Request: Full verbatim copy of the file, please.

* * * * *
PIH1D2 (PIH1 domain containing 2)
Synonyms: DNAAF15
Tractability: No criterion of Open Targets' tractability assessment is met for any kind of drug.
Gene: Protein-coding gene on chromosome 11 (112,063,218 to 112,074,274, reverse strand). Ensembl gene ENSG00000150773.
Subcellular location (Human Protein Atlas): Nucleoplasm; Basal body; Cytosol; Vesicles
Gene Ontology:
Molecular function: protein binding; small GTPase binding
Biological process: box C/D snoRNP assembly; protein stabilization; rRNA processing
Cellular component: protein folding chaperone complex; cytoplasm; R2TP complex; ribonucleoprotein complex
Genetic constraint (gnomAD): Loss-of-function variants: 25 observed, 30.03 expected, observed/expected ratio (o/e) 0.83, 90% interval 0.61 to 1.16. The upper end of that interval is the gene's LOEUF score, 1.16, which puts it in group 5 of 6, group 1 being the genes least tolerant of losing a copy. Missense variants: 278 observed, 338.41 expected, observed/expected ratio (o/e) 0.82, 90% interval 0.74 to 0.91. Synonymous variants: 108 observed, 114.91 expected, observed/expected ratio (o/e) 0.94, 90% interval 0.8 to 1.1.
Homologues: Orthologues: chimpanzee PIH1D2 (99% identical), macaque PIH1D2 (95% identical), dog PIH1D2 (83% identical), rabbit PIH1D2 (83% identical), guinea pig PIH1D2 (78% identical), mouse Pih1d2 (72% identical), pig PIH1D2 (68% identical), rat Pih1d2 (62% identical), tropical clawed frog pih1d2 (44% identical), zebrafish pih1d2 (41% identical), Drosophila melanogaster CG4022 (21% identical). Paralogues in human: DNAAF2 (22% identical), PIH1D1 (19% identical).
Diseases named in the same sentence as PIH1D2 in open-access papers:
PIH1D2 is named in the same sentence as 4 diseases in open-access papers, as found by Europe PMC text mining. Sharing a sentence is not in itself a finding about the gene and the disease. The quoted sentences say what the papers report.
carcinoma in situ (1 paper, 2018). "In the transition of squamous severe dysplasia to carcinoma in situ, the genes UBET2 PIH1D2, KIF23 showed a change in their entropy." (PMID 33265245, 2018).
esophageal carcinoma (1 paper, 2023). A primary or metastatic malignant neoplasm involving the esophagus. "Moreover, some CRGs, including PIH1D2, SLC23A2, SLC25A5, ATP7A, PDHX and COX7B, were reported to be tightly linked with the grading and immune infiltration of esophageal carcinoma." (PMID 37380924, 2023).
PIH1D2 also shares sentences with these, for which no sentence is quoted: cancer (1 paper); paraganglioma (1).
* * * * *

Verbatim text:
PIH1D2 (PIH1 domain containing 2)
Synonyms: DNAAF15
Tractability: No criterion of Open Targets' tractability assessment is met for any kind of drug.
Gene: Protein-coding gene on chromosome 11 (112,063,218 to 112,074,274, reverse strand). Ensembl gene ENSG00000150773.
Subcellular location (Human Protein Atlas): Nucleoplasm; Basal body; Cytosol; Vesicles
Gene Ontology:
Molecular function: protein binding; small GTPase binding
Biological process: box C/D snoRNP assembly; protein stabilization; rRNA processing
Cellular component: protein folding chaperone complex; cytoplasm; R2TP complex; ribonucleoprotein complex
Genetic constraint (gnomAD): Loss-of-function variants: 25 observed, 30.03 expected, observed/expected ratio (o/e) 0.83, 90% interval 0.61 to 1.16. The upper end of that interval is the gene's LOEUF score, 1.16, which puts it in group 5 of 6, group 1 being the genes least tolerant of losing a copy. Missense variants: 278 observed, 338.41 expected, observed/expected ratio (o/e) 0.82, 90% interval 0.74 to 0.91. Synonymous variants: 108 observed, 114.91 expected, observed/expected ratio (o/e) 0.94, 90% interval 0.8 to 1.1.
Homologues: Orthologues: chimpanzee PIH1D2 (99% identical), macaque PIH1D2 (95% identical), dog PIH1D2 (83% identical), rabbit PIH1D2 (83% identical), guinea pig PIH1D2 (78% identical), mouse Pih1d2 (72% identical), pig PIH1D2 (68% identical), rat Pih1d2 (62% identical), tropical clawed frog pih1d2 (44% identical), zebrafish pih1d2 (41% identical), Drosophila melanogaster CG4022 (21% identical). Paralogues in human: DNAAF2 (22% identical), PIH1D1 (19% identical).
Diseases named in the same sentence as PIH1D2 in open-access papers:
PIH1D2 is named in the same sentence as 4 diseases in open-access papers, as found by Europe PMC text mining. Sharing a sentence is not in itself a finding about the gene and the disease. The quoted sentences say what the papers report.
carcinoma in situ (1 paper, 2018). "In the transition of squamous severe dysplasia to carcinoma in situ, the genes UBET2 PIH1D2, KIF23 showed a change in their entropy." (PMID 33265245, 2018).
esophageal carcinoma (1 paper, 2023). A primary or metastatic malignant neoplasm involving the esophagus. "Moreover, some CRGs, including PIH1D2, SLC23A2, SLC25A5, ATP7A, PDHX and COX7B, were reported to be tightly linked with the grading and immune infiltration of esophageal carcinoma." (PMID 37380924, 2023).
PIH1D2 also shares sentences with these, for which no sentence is quoted: cancer (1 paper); paraganglioma (1).